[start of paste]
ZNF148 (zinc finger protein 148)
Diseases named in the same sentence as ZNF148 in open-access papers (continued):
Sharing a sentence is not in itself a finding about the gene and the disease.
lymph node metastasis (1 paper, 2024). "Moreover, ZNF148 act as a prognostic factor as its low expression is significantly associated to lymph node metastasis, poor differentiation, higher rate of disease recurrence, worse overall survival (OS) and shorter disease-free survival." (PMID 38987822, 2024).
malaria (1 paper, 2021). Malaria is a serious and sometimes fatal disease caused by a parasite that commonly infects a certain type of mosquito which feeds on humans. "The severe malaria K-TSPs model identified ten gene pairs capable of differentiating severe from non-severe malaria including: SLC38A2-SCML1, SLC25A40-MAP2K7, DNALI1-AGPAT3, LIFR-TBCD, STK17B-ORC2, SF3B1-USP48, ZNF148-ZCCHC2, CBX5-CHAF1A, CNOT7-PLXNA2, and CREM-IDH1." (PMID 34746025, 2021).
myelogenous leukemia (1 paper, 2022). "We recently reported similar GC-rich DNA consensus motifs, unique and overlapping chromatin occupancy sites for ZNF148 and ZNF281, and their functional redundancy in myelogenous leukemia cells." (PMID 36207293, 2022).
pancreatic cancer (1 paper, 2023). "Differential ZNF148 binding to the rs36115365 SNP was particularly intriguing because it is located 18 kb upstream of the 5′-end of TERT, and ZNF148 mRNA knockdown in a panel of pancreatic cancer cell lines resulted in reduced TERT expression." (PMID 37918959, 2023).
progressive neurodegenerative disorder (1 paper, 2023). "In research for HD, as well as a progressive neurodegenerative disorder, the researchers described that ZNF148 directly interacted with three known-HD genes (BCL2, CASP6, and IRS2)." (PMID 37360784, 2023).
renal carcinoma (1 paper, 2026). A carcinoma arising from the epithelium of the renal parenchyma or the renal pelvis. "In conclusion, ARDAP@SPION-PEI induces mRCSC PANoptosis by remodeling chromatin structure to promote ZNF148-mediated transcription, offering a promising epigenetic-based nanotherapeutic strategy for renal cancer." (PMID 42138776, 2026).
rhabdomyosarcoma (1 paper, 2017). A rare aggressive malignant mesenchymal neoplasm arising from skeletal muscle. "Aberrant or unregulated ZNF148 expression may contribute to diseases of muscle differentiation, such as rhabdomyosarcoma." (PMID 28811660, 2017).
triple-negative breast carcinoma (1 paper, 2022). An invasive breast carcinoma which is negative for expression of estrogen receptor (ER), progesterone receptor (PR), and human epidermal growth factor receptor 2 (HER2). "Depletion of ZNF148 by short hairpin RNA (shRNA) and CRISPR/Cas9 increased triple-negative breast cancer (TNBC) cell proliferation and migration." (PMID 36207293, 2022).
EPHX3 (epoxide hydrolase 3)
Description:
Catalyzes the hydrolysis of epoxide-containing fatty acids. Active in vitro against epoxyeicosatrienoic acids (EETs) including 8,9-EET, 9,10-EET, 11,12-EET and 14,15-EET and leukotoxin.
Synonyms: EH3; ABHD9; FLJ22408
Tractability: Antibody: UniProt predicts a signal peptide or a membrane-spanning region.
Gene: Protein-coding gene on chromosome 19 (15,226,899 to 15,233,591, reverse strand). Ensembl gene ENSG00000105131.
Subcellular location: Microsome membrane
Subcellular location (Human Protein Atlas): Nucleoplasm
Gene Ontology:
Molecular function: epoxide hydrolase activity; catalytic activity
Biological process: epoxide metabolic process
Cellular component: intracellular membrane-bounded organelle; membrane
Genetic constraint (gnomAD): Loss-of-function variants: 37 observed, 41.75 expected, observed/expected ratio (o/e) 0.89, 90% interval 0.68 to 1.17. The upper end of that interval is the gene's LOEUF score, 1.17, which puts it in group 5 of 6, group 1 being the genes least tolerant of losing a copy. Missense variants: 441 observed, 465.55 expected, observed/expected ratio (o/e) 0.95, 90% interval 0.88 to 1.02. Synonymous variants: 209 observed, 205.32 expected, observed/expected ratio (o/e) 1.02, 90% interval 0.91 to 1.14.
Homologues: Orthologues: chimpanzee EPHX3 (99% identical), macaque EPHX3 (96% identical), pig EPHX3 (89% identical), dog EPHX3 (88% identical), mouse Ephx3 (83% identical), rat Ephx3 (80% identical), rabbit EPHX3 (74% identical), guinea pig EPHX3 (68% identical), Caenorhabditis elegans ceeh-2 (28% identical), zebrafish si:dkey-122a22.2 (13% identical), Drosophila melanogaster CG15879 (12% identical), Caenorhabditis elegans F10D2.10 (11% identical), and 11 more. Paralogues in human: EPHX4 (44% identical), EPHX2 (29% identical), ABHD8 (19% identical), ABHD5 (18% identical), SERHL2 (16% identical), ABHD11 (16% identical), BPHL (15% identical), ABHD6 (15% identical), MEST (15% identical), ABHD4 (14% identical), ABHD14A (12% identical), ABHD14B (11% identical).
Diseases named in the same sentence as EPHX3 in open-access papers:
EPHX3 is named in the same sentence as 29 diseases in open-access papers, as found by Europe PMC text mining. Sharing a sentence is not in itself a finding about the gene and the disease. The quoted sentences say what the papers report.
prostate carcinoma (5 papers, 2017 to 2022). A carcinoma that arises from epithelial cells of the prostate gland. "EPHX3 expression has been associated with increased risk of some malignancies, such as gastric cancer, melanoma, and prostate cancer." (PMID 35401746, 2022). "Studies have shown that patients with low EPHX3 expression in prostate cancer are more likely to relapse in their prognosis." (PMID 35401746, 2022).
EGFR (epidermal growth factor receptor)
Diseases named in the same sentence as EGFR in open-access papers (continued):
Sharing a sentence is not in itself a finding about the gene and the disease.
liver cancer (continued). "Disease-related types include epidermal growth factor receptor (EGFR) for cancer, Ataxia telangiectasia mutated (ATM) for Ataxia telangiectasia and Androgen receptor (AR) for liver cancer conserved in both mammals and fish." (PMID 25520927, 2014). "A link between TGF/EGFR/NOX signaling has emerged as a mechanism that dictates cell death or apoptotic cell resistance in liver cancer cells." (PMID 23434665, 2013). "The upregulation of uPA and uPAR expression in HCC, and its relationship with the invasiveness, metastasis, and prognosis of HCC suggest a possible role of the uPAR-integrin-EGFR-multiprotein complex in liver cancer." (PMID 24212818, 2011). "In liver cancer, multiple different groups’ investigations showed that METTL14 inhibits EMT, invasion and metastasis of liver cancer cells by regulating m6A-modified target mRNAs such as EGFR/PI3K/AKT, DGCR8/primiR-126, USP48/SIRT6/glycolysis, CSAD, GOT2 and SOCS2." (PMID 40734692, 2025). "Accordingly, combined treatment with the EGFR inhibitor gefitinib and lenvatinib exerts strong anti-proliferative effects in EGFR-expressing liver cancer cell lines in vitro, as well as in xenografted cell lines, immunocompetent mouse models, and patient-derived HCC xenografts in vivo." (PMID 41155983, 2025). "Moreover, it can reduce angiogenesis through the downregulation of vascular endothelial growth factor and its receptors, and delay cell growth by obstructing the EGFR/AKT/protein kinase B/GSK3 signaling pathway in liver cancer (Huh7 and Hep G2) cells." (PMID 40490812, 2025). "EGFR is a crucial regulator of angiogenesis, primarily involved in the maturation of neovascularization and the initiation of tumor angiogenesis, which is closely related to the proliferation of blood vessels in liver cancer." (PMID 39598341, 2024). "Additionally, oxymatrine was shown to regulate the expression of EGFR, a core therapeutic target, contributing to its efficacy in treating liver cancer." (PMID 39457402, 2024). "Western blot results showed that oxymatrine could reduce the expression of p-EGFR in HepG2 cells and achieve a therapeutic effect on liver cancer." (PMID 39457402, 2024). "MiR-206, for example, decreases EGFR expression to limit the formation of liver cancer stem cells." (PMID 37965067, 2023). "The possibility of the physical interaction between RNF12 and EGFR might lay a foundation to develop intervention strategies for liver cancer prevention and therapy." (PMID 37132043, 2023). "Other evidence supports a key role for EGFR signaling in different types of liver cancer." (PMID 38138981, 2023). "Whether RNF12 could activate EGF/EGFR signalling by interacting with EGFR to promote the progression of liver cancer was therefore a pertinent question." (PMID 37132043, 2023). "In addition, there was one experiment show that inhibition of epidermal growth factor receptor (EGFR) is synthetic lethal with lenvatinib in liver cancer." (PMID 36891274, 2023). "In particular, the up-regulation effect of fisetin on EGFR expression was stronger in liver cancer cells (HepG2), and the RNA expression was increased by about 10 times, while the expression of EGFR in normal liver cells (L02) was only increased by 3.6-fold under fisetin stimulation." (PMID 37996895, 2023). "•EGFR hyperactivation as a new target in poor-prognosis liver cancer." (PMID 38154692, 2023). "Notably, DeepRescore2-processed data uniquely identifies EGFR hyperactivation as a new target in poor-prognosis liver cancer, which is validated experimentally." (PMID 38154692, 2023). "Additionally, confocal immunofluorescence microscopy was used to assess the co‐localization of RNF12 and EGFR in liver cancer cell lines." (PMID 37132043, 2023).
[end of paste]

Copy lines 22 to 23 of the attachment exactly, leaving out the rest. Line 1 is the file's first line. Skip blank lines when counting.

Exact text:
Biological process: epoxide metabolic process
Cellular component: intracellular membrane-bounded organelle; membrane